Professor and director, Center for Internet Research, University of Haifa, Israel

Thinking machines aren’t here yet. But they’ll let us know if and when they surface. And that’s the point. Thinking machines are about communication.

By thinking, machines might be saved from the tragic role in which they’ve been cast in human culture. For centuries, thinking machines were both a looming threat and a receding target. At once, the thinking machine is perennially just beyond our grasp, continually sought after, and repeatedly waved threateningly in dystopic caveats. For decades, the field of artificial intelligence suffered the syndrome of moving goalposts. As soon as an intelligence development target was reached, it was redefined, and consequently no longer recognized as “intelligent.” This process took place with calculating and playing trivia, as well as with more serious games, like chess. It was the course followed by voice- and picture-recognition, natural-language understanding, and translation. As the development horizon keeps expanding, we become harder and harder to impress. So the goal of “thinking,” like the older one of “intelligence,” can use some thought: forethought.

We shouldn’t limit discussion merely to thinking; we should think about discussion too. Information is more than just data, being less voluminous and more relevant. Knowledge goes beyond mere information by being applicable, not just abundant. Wisdom is knowing how not to get into binds for which smarts only indicate the escape routes. And thinking? Thinking needs data, information, and knowledge but also requires communication and interaction. Thinking is about asking questions, not just answering them.

Communication and interaction are the new location for the goalposts. Thinking about thinking transcends smarts and wisdom. Thinking implies consciousness and sentience. And here data, information—even knowledge, calculation, memory, and perception—are not enough. For a machine to think, it will need to be curious, creative, and communicative. I have no doubt this will happen. Soon. But the cycle will be completed only once machines can converse: phrase, pose, and rephrase questions that we now marvel at their ability only to answer.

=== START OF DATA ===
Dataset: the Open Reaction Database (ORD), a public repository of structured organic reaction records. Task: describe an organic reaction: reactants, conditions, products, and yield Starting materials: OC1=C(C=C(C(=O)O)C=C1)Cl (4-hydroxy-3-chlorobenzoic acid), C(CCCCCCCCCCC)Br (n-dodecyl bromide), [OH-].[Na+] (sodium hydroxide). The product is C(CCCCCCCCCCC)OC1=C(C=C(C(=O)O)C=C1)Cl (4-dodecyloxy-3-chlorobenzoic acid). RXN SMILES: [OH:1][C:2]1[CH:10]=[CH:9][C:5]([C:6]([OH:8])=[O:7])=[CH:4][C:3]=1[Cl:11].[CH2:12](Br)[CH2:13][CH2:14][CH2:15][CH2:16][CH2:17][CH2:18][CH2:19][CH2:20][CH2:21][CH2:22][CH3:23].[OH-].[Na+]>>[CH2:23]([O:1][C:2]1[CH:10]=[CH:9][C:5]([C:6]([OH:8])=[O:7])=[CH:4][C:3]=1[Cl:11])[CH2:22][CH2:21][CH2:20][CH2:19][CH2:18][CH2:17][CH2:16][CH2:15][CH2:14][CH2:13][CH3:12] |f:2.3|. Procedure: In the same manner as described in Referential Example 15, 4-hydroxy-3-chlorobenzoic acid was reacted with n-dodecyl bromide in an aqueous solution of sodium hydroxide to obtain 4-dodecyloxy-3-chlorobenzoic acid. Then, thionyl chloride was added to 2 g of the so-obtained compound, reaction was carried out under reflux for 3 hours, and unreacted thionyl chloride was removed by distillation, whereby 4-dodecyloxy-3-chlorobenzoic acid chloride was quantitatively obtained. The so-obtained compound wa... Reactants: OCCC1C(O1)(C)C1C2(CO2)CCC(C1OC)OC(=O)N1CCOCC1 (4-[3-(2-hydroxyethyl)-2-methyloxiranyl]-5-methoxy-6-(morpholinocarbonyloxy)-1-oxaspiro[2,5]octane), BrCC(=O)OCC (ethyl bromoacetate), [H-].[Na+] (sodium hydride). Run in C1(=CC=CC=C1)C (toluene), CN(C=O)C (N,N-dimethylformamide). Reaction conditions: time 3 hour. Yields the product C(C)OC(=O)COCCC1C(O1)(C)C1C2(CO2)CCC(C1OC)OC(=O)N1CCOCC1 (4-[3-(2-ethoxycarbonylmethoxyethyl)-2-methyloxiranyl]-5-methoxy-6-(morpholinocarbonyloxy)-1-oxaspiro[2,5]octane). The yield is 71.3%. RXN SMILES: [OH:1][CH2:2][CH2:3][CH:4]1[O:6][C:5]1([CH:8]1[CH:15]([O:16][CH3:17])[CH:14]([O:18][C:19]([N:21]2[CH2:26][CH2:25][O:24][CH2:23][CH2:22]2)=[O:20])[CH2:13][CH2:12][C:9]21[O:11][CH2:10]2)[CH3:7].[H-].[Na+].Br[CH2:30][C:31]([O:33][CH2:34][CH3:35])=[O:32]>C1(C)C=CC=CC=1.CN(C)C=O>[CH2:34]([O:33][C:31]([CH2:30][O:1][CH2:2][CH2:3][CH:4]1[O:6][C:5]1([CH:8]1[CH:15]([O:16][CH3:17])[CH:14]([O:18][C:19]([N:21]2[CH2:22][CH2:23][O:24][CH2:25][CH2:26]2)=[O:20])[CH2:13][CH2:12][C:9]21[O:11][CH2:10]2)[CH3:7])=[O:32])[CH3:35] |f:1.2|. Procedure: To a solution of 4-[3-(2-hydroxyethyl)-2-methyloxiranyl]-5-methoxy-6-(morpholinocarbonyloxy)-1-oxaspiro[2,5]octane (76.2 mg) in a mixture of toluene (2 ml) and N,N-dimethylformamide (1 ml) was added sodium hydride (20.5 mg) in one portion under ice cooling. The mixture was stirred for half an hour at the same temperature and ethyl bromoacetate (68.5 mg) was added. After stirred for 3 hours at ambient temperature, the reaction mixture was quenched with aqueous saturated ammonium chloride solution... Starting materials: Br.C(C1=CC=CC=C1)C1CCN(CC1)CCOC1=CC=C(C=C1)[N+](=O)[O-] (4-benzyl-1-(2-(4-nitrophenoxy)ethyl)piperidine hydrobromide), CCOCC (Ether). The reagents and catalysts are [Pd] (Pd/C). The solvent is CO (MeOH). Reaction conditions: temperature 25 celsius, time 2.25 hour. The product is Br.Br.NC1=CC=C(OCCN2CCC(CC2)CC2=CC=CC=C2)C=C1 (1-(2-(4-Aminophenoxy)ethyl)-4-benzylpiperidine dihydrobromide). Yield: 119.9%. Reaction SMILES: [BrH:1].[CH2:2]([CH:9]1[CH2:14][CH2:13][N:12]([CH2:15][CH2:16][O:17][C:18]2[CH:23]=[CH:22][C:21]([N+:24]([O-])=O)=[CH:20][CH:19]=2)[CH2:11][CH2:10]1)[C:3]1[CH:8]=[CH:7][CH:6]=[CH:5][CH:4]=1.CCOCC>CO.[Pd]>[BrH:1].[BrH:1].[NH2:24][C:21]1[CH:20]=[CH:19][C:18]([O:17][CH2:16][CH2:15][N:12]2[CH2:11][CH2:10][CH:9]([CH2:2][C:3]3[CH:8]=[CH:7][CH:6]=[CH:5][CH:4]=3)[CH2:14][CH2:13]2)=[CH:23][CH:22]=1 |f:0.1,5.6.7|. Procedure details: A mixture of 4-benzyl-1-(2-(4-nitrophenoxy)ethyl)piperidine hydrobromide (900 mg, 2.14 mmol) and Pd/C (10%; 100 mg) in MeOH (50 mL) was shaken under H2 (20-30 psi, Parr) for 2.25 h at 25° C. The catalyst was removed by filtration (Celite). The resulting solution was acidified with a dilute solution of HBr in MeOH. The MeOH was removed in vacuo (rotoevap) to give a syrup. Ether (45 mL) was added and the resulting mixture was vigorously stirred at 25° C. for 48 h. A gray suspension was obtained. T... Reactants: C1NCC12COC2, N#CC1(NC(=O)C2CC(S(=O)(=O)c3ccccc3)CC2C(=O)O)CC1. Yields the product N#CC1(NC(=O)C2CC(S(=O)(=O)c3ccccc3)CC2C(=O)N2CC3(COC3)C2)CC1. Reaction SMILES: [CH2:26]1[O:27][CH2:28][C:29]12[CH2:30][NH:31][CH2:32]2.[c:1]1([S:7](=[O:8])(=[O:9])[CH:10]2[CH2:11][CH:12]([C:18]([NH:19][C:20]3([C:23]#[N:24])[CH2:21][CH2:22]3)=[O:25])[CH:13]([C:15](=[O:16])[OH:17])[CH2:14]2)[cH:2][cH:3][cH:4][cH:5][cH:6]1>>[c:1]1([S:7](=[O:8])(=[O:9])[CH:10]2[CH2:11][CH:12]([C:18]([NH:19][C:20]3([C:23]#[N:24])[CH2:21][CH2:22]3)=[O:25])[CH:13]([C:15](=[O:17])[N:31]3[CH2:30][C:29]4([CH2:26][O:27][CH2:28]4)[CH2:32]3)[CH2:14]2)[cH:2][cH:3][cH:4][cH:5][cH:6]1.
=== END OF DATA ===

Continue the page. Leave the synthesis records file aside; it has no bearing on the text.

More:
Machines that think could be a great idea. Just like machines that move, cook, reproduce, protect, they can make our lives easier and perhaps even better. When they do, they’ll be most welcome. I suspect that when this happens, the event will be less dramatic or traumatic than feared by some. A thinking machine will only really happen when it’s able to inform us, as well as perceive, contain, and process reactions. A true thinking machine will even console the traumatized and provide relief for the drama.

Thinking machines will be worth thinking about—ergo, will really think—when they truly interact. In other words, they’ll really think only when they say so, convincingly, on their own initiative, and (one hopes) after they’ve discussed it among themselves. Machines will think in the full sense of the word once they form communities and join in ours. If and when machines care enough to do so, and form a bond that gets others excited enough to talk it over with them, they’ll have passed the “thinking” test.

Note that this is a higher bar than the one set by Turing. Like thinking, interaction is something not all people do, and most do not do well. If and when machines interact in a rich, rewarding, and resonating manner that’s possible but rare even among humans, we’ll have something to truly worry about—or, in my view, mostly celebrate.

Machines that calculate, remember, even create and conjecture amazingly well are yesterday’s news. Machines will think when they communicate. Machines that think will converse with one another as well as with other sentient beings. They’ll autonomously create messages and thread them into ongoing relations; they will then successfully and independently react to outside stimuli. Much like intelligent pets, who many would swear are capable of both thinking and maintaining relationships, intelligent synthetic devices will “think,” once they can convince enough of us to contemplate and accept the fact that they’re indeed thinking.

Machines that talk, remember, amuse, or fly were all feared not too long ago and are now commonplace, no longer considered magic or unique. The making and proof of thinking machines, as well as the consolation for machines encroaching on the most human of domains, will be in a deconstruction of the remaining frontier—that of communication. Synthesizing interaction may prove to be the last frontier. And when machines do it well, they’ll do the advocacy for themselves.